"And yet, in general, nothing can be more easily ascertained. The distinction is so broad. Manners as well as appearance are, generally speaking, so totally different. Till now, I could not have supposed it possible to be mistaken as to a girl's being out or not. A girl not out has always the same sort of dress: a close bonnet, for instance; looks very demure, and never says a word. You may smile, but it is so, I assure you; and except that it is sometimes carried a little too far, it is all very proper. Girls should be quiet and modest. The most objectionable part is, that the alteration of manners on being introduced into company is frequently too sudden. They sometimes pass in such very little time from reserve to quite the opposite— to confidence! That is the faulty part of the present system. One does not like to see a girl of eighteen or nineteen so immediately up to every thing —and perhaps when one has seen her hardly able to speak the year before. Mr. Bertram, I dare say you have sometimes met with such changes."
"No, indeed. Miss Anderson! I do not know who or what you mean. I am quite in the dark. But I will quiz you with a great deal of pleasure, if you will tell me what about."
"I do not know,"
"Yes, I cannot agree with you there. It is certainly the modestest part of the business. It is much worse to have girls not out give themselves the same airs and take the same liberties as if they were, which I have seen done. That is worse than anything—quite disgusting!"
"That was bad indeed. Poor Miss Sneyd. Though I have no younger sister, I feel for her. To be neglected before one's time must be very vexatious; but it was entirely the mother's fault. Miss Augusta should have been with her governess. Such half-and-half doings never prosper. But now I must be satisfied about Miss Price. Does she go to balls? Does she dine out every where, as well as at my sister's?"
"Oh! then the point is clear. Miss Price is not out."
"Oh, for shame!"
"A prison indeed? Sotherton Court is the noblest old place in the world."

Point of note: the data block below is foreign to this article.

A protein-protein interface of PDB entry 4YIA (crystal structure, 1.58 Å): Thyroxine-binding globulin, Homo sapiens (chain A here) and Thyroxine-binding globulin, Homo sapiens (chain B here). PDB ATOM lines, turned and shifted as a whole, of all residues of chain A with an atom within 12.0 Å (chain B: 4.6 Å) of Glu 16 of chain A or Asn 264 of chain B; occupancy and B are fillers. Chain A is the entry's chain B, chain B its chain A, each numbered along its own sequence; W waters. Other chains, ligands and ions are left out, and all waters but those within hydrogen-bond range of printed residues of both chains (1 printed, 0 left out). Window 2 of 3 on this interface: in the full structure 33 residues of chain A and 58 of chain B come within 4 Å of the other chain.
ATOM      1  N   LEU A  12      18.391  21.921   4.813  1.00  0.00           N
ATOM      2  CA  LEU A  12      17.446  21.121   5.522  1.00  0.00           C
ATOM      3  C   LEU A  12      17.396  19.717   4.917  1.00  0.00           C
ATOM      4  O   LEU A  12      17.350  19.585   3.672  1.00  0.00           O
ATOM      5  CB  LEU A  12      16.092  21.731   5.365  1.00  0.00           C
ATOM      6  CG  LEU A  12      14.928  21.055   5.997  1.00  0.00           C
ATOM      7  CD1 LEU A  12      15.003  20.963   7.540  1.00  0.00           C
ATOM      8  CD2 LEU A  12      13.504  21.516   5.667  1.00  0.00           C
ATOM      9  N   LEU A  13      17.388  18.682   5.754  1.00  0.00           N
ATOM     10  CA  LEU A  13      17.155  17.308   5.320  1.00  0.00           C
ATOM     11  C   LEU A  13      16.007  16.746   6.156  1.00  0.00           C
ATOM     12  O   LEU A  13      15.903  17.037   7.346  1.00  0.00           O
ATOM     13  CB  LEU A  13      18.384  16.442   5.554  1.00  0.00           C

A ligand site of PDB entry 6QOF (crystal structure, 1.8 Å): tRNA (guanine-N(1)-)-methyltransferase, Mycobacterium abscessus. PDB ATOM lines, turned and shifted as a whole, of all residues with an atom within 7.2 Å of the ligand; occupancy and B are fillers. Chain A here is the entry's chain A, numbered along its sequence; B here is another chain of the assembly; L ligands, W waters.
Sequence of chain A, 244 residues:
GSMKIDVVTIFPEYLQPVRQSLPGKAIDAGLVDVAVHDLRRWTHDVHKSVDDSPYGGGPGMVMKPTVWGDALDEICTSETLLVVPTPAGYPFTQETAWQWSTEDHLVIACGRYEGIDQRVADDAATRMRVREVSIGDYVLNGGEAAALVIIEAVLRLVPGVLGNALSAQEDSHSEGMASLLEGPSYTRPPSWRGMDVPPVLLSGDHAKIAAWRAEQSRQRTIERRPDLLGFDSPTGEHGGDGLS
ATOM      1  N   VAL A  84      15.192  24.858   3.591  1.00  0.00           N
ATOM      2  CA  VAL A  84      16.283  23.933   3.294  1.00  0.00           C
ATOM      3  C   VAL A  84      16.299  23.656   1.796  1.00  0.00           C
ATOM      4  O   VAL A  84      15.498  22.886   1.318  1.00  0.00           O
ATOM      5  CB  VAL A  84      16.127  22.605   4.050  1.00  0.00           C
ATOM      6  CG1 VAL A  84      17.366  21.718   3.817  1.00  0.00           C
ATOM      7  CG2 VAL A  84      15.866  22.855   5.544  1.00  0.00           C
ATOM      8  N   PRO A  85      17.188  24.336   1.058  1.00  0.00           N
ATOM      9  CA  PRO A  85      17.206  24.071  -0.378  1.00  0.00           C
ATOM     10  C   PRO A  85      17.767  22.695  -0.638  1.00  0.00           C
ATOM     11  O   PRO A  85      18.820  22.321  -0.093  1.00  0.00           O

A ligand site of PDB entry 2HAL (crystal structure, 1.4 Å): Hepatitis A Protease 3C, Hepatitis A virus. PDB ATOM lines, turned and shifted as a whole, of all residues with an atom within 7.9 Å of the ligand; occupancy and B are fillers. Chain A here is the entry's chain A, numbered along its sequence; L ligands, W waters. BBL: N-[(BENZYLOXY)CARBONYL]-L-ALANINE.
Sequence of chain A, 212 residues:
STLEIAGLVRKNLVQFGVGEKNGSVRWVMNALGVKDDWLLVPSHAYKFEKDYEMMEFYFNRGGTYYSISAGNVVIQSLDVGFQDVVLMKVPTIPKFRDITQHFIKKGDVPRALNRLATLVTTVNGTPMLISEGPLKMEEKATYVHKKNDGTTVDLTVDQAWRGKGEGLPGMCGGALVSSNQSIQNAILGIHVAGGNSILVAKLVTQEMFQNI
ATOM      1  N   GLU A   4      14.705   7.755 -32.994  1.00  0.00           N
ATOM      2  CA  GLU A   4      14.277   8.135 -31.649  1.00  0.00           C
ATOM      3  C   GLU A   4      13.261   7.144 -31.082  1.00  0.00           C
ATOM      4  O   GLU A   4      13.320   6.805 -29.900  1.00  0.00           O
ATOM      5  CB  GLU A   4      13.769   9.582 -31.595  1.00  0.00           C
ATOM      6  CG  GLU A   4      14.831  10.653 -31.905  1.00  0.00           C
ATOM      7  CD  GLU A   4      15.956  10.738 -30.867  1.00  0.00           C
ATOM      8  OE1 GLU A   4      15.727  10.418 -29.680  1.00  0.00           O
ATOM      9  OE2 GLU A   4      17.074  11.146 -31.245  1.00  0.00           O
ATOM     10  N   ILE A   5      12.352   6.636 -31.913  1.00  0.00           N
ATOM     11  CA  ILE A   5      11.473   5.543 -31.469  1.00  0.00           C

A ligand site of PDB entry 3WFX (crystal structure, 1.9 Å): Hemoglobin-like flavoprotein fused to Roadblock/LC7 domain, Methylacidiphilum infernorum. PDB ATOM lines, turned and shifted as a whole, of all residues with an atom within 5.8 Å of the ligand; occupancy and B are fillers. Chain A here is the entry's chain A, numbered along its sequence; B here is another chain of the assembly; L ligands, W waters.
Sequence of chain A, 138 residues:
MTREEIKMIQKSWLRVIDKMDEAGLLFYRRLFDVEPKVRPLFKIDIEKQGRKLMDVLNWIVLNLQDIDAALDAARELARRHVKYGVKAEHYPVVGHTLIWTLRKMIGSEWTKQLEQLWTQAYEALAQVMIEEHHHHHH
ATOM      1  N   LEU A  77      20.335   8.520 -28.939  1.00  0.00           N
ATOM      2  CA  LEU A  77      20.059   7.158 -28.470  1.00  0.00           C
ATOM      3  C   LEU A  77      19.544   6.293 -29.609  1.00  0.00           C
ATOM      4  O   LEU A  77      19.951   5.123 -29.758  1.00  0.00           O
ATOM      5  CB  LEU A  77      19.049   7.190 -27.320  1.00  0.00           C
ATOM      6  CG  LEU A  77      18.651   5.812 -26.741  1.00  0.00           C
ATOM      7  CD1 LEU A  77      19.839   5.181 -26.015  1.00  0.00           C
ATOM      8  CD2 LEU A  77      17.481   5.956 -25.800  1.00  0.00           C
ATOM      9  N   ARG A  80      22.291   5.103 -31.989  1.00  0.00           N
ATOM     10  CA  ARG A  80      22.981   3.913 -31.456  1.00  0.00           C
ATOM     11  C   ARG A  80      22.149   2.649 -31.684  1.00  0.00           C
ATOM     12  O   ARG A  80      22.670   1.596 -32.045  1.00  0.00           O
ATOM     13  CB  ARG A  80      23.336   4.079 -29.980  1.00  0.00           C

"No wonder that Mr. Rushworth should think so at present,"
"but depend upon it, Sotherton will have every improvement in time which his heart can desire."
"Well, and if they were ten,"
"I am sure you need not regard it. The expense need not be any impediment. If I were you, I should not think of the expense. I would have everything done in the best style, and made as nice as possible. Such a place as Sotherton Court deserves everything that taste and money can do. You have space to work upon there, and grounds that will well reward you. For my own part, if I had anything within the fiftieth part of the size of Sotherton, I should be always planting and improving, for naturally I am excessively fond of it. It would be too ridiculous for me to attempt anything where I am now, with my little half acre. It would be quite a burlesque. But if I had more room, I should take a prodigious delight in improving and planting. We did a vast deal in that way at the Parsonage: we made it quite a different place from what it was when we first had it. You young ones do not remember much about it, perhaps; but if dear Sir Thomas were here, he could tell you what improvements we made: and a great deal more would have been done, but for poor Mr. Norris's sad state of health. He could hardly ever get out, poor man, to enjoy anything, and that disheartened me from doing several things that Sir Thomas and I used to talk of. If it had not been for that, we should have carried on the garden wall, and made the plantation to shut out the churchyard, just as Dr. Grant has done. We were always doing something as it was. It was only the spring twelvemonth before Mr. Norris's death that we put in the apricot against the stable wall, which is now grown such a noble tree, and getting to such perfection, sir,"
"The tree thrives well, beyond a doubt, madam,"
"The soil is good; and I never pass it without regretting that the fruit should be so little worth the trouble of gathering."
"Sir, it is a Moor Park, we bought it as a Moor Park, and it cost us— that is, it was a present from Sir Thomas, but I saw the bill—and I know it cost seven shillings, and was charged as a Moor Park."
"You were imposed on, ma'am,"
"these potatoes have as much the flavour of a Moor Park apricot as the fruit from that tree. It is an insipid fruit at the best; but a good apricot is eatable, which none from my garden are."
"The truth is, ma'am,"
"that Dr. Grant hardly knows what the natural taste of our apricot is: he is scarcely ever indulged with one, for it is so valuable a fruit; with a little assistance, and ours is such a remarkably large, fair sort, that what with early tarts and preserves, my cook contrives to get them all."
"Cut down an avenue! What a pity! Does it not make you think of Cowper? 'Ye fallen avenues, once more I mourn your fate unmerited.'"